University of Texas, Cockrell School of Engineering Promotes Faculty & Research on SlideShare
November 5, 2010
Universities are always looking for new ways to demonstrate the strength of their research and the quality their learning environment. How can a university differentiate itself as it strives to attract the brightest students and most respected faculty? In our ongoing focus on education, we spoke with Maria Arrellaga, Director of Communications for the Cockrell School of Engineering at University of Texas.
Maria, thanks for taking time to talk with us. How did you learn about SlideShare?
It’s known in academic communities as a social media and networking tool. Faculty know about it, but not as much at the premium levels. We’ve had a hard time finding other universities using it the way we’re using it.
How does your Pro channel fit into the larger plan to promote the school?
It’s so important for the branding of our school. We want people to find us when they see our presentations. I see it as being very similar to how we use our YouTube channel, which we’ve given the same url as our SlideShare channel. We’re trying to:
- Showcase our research so prospective students know what we have going on
- Use it as part of our faculty recruitment efforts
We didn’t want to lessen the impact of our presentation by having ads pop up. We wanted the channel to be ‘ours’. It is all about the Cockrell school, showcasing our content, having control over the way it looks. When people search Google on a research topic it’s great to have our branded site come up.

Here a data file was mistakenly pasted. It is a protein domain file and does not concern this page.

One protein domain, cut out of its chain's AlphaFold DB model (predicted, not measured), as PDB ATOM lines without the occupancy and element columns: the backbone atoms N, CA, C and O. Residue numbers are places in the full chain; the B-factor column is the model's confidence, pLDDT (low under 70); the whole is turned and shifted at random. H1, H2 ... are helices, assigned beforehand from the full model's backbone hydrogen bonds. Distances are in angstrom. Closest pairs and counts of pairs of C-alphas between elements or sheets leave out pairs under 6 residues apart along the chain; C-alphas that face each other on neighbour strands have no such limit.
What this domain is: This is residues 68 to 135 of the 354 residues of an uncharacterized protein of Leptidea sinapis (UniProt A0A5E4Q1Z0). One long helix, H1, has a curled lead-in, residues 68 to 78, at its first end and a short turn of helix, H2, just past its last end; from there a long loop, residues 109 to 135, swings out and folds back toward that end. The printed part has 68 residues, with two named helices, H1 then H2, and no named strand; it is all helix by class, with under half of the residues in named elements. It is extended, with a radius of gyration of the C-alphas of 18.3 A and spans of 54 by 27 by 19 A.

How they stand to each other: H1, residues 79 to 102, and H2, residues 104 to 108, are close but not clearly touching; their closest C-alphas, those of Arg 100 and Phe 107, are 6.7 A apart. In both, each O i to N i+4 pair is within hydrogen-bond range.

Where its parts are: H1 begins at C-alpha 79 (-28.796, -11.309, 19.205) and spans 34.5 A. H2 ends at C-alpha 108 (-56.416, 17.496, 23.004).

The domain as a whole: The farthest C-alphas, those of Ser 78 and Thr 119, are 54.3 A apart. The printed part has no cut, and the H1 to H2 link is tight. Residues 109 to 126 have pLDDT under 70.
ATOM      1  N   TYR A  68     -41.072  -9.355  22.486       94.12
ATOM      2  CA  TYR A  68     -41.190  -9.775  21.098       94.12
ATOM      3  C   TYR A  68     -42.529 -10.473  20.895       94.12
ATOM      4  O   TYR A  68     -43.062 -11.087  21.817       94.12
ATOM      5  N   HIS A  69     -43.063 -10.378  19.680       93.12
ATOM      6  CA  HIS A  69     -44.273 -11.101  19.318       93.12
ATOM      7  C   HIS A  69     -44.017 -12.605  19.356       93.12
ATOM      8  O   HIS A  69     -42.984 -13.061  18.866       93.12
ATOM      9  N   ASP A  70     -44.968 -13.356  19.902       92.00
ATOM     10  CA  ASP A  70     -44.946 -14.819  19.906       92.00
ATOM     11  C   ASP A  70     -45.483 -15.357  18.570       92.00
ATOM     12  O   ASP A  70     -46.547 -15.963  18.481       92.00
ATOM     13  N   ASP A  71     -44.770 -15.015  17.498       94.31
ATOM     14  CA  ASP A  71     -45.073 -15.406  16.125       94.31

People are searching SlideShare like they do Google. You get into SlideShare and just start searching. If a graduate school candidate is shopping schools, we want to come up first. It helps with our partnership relations with corporate companies, as well. We want to make sure that those companies know what expertise we have.
How will students use it?
Existing students might use it to see what kind of research is going on. Right now our channel is focused on the research aspect as it relates to attracting new faculty and graduate students. Corporations and graduate students have an interest in that, too. Grad students pick a school based on the research that’s being done there or even a particular faculty member. There’s a lot of traffic on SlideShare, so we’re more likely to be found.
How will you grow your channel?
Some faculty have embraced it, but we want everyone to use it. It’s an ongoing effort. Starting with research, we’re helping the users to make sure they’re tagging their presentations correctly. We haven’t written up a cheat sheet, but that would be a good thing to have. We sit down with users and make sure they understand how SlideShare works. Faculty members send their presentations to the communications group, who tags and reviews them for quality assurance, then publish to our Pro channel. We do pay attention to the traffic. Right now we’re noticing that Water Energy mixes seems to be the most interesting to people.
We’re promoting our SlideShare channel in faculty meetings, building an intranet, and growing our internal communications. With faculty, we show them that here is another tool they can use. Our research is what we’re highlighting and we want to showcase our research stories.
What do you suggest other schools do when implementing social networking and content sharing tools like SlideShare?
It’s a great tool to take advantage of. It’s a matter of thinking it through it and setting it up in a way that makes sense for your team and the workflow of the department. It’s great for showcasing our stories.
You can find more about Cockrell School of Engineering's SlideShare channel here http://www.slideshare.net/cockrellschool.
If you are using SlideShare in an educational setting, let us know with a comment here - we want to hear from you.